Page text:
Friday August 19, 2022

Jefferson Public Radio

The announcement from the federal Bureau of Reclamation was addressed to three irrigation districts in the farming communities along the Oregon-California border. It marks the end of available water that can be diverted from Upper Klamath Lake, the large body of water that feeds farms and several National Wildlife Refuges along the state line.

According to Paul Simmons, executive director of the Klamath Water Users Association, residents are frustrated because of mixed messages about how much water they would get this year.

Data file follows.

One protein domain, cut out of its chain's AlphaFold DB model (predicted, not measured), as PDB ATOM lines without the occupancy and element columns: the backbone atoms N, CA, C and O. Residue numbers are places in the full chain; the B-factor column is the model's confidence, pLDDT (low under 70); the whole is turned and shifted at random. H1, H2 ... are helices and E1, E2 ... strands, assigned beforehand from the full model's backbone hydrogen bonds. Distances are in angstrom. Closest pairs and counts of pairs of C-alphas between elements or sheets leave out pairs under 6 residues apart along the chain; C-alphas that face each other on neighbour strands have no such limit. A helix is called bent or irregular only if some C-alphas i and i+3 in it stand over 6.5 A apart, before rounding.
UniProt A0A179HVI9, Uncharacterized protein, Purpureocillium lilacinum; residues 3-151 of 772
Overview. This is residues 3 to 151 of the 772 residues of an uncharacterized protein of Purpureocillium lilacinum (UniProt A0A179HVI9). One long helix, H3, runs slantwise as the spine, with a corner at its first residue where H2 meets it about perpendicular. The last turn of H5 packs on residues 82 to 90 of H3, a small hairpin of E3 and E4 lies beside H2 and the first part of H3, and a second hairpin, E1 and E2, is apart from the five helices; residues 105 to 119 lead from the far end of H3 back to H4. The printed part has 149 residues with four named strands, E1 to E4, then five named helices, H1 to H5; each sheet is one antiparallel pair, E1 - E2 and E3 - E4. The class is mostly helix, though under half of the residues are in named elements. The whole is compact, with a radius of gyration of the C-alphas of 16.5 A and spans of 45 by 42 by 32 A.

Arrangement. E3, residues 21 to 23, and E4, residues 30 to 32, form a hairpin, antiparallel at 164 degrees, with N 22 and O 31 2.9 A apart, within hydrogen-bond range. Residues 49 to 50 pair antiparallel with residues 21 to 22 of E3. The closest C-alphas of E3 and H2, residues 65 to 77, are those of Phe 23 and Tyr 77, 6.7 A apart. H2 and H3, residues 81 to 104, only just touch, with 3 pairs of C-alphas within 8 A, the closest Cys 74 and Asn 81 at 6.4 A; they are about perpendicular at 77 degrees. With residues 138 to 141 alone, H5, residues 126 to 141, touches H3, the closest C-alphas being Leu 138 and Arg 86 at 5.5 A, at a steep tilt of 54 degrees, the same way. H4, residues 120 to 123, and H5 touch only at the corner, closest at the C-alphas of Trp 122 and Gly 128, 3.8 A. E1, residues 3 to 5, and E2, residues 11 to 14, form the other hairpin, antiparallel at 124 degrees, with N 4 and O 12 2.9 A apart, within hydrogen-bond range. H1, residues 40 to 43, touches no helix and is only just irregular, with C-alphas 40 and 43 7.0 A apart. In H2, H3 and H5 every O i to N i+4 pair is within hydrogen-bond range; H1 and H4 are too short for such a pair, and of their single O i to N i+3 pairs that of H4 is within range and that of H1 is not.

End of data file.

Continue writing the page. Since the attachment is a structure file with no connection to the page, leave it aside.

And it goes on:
“There’s been just quite a lot of changing of information and expectations created and changed that have made this extremely troubling and not well received,” Simmons said.

Demands on water in the Klamath Basin are widespread, whether or not the region is in a severe drought.

Water levels are maintained in Upper Klamath Lake to protect several species of endangered sucker fish. Water is also released from the lake to flow downriver, to protect habitat for endangered coho salmon. Several Native American tribes that live near Klamath Lake and the Klamath River also possess senior water rights, giving them priority access.

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